Janie Covington volunteered at Dallas’ Rape Crisis Center, spent long nights at Parkland Hospital with victims and lectured publicly about prevention and how to cope after an attack.
“The rapist’s three-year spree opened a multitude of doors in crime prevention,” Tom Covington notes. “All of the publicity that came from [this case] helped change the public attitude about rape.”
It is clear that Guy William Marble Jr. — the years searching for him and the fact that the old man is free and unregistered — still occupies a large space in Sadler’s head.
In 2012 Sadler published a 540-page book documenting his experience. The tome, “One Step From Murder: The True Story of the Friendly Burglar Rapist,” is dedicated to Covington, Chief Dixon and the victims:
“To the women of Dallas who were the prey of the FBR,” reads the opening page, “Tom and I never forget you.”
Neighborhood resident Robert Sadler’s book, “One Step From Murder,” about his hunt for a serial rapist in the 1970s, is available on amazon.com.
‘The Wire’ — Lake Highlands version
Is it possible that “The Wire” was based on Lake Highlands apartments? Well, it wasn’t, but there are some striking similarities between early 2000s Forest-Audelia area apartment communities and the Baltimore projects, which provide the setting for the acclaimed HBO crime drama, “The Wire”.
Today, the apartments of Lake Highlands aren’t exactly bastions of wholesome or violence-free living. But conditions have improved, at least according to Dallas Police statistics, which show the area dropping to No. 5 on the city’s violent crime hotspots list (it topped out at No. 2 a few years ago).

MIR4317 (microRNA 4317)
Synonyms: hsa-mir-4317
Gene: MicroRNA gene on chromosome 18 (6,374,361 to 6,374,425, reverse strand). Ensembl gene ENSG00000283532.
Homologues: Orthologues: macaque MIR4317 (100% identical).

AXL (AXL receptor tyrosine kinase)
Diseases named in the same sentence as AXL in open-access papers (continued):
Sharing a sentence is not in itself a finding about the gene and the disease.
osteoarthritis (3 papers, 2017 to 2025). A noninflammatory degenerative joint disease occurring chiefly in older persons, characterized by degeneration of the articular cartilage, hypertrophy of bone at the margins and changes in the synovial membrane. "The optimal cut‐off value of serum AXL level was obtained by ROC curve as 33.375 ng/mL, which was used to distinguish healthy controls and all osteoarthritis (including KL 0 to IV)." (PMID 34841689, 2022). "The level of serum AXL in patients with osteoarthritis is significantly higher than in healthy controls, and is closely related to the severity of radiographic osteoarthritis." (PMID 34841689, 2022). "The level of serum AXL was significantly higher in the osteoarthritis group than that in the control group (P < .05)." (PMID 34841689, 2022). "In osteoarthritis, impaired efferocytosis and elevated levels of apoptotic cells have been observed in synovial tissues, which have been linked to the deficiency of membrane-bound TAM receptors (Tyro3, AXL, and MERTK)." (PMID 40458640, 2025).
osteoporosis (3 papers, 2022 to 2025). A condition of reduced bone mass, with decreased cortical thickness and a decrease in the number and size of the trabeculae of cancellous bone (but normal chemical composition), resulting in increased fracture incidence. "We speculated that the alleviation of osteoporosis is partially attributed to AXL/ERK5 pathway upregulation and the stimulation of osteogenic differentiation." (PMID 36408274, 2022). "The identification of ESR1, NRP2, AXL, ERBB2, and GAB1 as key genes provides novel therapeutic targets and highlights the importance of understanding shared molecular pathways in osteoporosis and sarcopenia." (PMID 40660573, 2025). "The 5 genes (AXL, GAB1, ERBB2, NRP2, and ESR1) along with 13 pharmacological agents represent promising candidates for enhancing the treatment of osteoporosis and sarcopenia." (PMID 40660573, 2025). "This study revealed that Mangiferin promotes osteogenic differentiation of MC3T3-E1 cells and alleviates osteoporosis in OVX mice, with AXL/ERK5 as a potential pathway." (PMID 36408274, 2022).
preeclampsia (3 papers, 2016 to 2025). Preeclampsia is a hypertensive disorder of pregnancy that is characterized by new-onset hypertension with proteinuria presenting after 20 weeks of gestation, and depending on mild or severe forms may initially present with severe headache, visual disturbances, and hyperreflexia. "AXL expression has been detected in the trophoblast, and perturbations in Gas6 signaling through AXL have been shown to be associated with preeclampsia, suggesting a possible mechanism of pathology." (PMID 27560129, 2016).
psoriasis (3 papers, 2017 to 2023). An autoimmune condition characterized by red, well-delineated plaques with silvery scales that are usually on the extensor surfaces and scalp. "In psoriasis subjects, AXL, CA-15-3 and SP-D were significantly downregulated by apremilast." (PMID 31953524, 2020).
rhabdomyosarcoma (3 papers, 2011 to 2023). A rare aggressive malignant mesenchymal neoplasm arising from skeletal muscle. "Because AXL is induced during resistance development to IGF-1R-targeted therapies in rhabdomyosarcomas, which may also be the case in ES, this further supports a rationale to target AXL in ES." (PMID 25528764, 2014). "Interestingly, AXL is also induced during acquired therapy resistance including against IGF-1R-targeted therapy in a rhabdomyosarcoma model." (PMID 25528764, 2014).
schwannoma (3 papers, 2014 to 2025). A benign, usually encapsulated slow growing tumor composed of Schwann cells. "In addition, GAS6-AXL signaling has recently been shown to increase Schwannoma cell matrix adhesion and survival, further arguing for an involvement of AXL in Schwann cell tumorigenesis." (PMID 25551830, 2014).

Crime is still a problem, but it clearly was worse in the early 2000s. In 2004 Dallas was one of the nation’s deadliest cities, and Lake Highlands criminals played a significant role in that violence.
A 10-year-old Dallas Morning News article (Michael Grabell, Tanya Eiserer and Holly Yan; Jan. 2005) blamed the bloodshed, in large part, on Dallas’ drug trade. Apartment complexes, the reporters noted, were “killing fields.”
“In 2003 elements of Dallas’ murder machine made the move from Pleasant Grove, up Buckner Boulevard and into the Lake Highlands area,” the article reads, “[where] six men were shot and killed and another six were wounded.”
In 2009 Sr. Cpl. Tracy Glenn told the Advocate that Bent Creek was our neighborhood’s absolute worst apartments, but that it had improved ever so slightly by then thanks to lasting effects of a concentrated police effort a few years before. Inside the Bent Tree gates (incidentally, just a mile from some of Lake Highlands’ nicest $450k-plus homes) existed another world — a very dense community suffering the obvious effects of poverty and all the bad things that come with it.
Here is what was happening there in the early ’00s, according to the aforementioned report:
Drive into Bent Creek on Forest Lane near Audelia Road. Pass through the mechanical gate. Turn right and follow the patchwork wooden fence, where gaps that allowed people to cut through between complexes are repeatedly covered up with boards. Go to the back of the complex … where a pushers’ paradise thrived. The back parking lot dead-ends into woods, allowing dealers a view of who’s coming and going … Just minutes from Interstate 635, Bent Creek was convenient for customers not only in Dallas but also in Garland and Richardson … The dealers’ clientele included customers from all walks of life. The dealers’ “good-eyes” perched in the front, watching the main gate, sometimes alerting others over walkie-talkies. “Runners” transported money and drugs through the breezeways between clients and dealers. But these dealers were just middlemen in a larger Dallas drug trade. With stash houses in Pleasant Grove and Oak Cliff, they were just providing supply for demand.